Bulgaria to Boast Illegal Asset Forfeiture Law by EasterCrime | March 6, 2012, Tuesday // 19:44| views
In the middle of February Bulgaria’s MPs debated the regime for non-conviction based asset forfeiture for hours on end, seeking a watered down version that will please Brussles. Photo by Sofia Photo Agency
Amendments to the long-delayed bill authorizing widespread confiscation of illegally obtained assets are expected to be conclusively adopted by Bulgaria's parliament by Easter.
"We are currently between the first and second reading of the bill. We have made ??proposals for changes to some of the texts, but the general concept remains the same. I do not know why there are doubts about the adoption of the bill. There are deadlines that we must stick to, but I hope the bill will be passed at second reading by the Easter holidays," Atanas Atanasov, deputy parliamentary speaker, said in an interview for Darik radio on Tuesday.
Bulgarian authorities are likely to have the right to launch probes and seize - following an indictment - unexplained wealth, worth more than BGN 250,000, which has been acquired over the last ten years, under the draft law.
It sets out a regime for non-conviction based asset forfeiture, but the procedure will be launched only if the person is indicted with terrorism, participation in an organized criminal group, kidnapping, enticement to prostitution, human trafficking, theft, robbery, embezzlement, unprofitable deal drugs and tax evasion.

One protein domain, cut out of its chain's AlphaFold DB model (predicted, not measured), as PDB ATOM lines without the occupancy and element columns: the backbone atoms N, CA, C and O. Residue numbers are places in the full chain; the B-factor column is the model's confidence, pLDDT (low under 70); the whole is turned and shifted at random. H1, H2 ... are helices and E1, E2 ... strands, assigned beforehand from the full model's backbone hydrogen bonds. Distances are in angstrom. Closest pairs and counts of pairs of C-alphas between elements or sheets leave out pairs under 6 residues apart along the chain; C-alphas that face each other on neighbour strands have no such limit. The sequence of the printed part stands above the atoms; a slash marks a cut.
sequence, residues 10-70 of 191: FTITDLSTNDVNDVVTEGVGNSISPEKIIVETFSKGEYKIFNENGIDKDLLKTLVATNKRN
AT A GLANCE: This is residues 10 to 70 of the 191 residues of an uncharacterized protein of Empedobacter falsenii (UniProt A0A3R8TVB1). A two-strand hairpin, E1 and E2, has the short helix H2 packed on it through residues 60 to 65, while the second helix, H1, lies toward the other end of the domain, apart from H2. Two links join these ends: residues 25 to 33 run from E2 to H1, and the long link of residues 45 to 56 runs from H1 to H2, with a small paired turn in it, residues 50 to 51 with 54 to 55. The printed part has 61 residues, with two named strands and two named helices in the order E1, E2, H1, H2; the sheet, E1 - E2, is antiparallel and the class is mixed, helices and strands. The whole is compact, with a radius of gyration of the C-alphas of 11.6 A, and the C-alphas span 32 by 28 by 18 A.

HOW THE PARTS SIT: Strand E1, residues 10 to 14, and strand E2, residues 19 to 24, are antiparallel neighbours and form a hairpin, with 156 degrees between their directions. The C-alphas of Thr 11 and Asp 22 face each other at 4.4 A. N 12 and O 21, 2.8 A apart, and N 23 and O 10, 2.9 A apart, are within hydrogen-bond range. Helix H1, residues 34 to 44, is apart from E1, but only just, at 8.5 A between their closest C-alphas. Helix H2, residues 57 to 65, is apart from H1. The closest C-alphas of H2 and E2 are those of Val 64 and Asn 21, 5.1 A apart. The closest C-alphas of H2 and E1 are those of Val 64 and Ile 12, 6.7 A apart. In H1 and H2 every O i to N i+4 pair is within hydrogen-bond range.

The opposition has slammed the amendments, saying that it creates conditions for persecutions and repressions of political opponents, while making untouchable the white color criminals, who piled up their wealth through privatization deals and administrative crimes.
The majority in Bulgaria's parliament surprisingly failed to pass through the keenly expected bill in July last year, triggering fierce criticism in the EU and US, as well as suspicions of a set-up.
The draft law, initiated by Bulgaria's former Justice Minister and current Vice President Margarita Popova and widely touted by the ruling party as a powerful tool in crime and corruption combat, initially envisaged that the commission will have the right to launch investigations into incomes and acquisitions for the last twenty-five years and seize assets without conviction.
"The new version of the bill seeks to target not the ordinary citizens, but the members of organized crime groups," the recently appointed Justice Minister Diana Kovacheva justified the changes.
Analysts however have commented that the period of ten years and the condition for an indictment in place practically will make many people untouchable.
Bulgaria's law on asset forfeiture needs to be comprehensive, and backed up with strong institutions, if it is to be effective in dissuading organized crime and high-level corruption, the European Commission recommended in its interim report, issued earlier this month.
The interim report pointed out that while the European Commission recommended the inclusion of the power for the Commission for the Identification and Forfeiture of Criminal Assets (CEPACA) to undertake pro-active asset verification of senior officials and politicians, this aspect does not seem to be pursued.
Brussels stressed that the parliamentary discussions should be an opportunity to strengthen the draft to ensure an asset forfeiture regime which is comprehensive in scope, covers a sufficient timespan to be effective, and is backed up by strong institutions.
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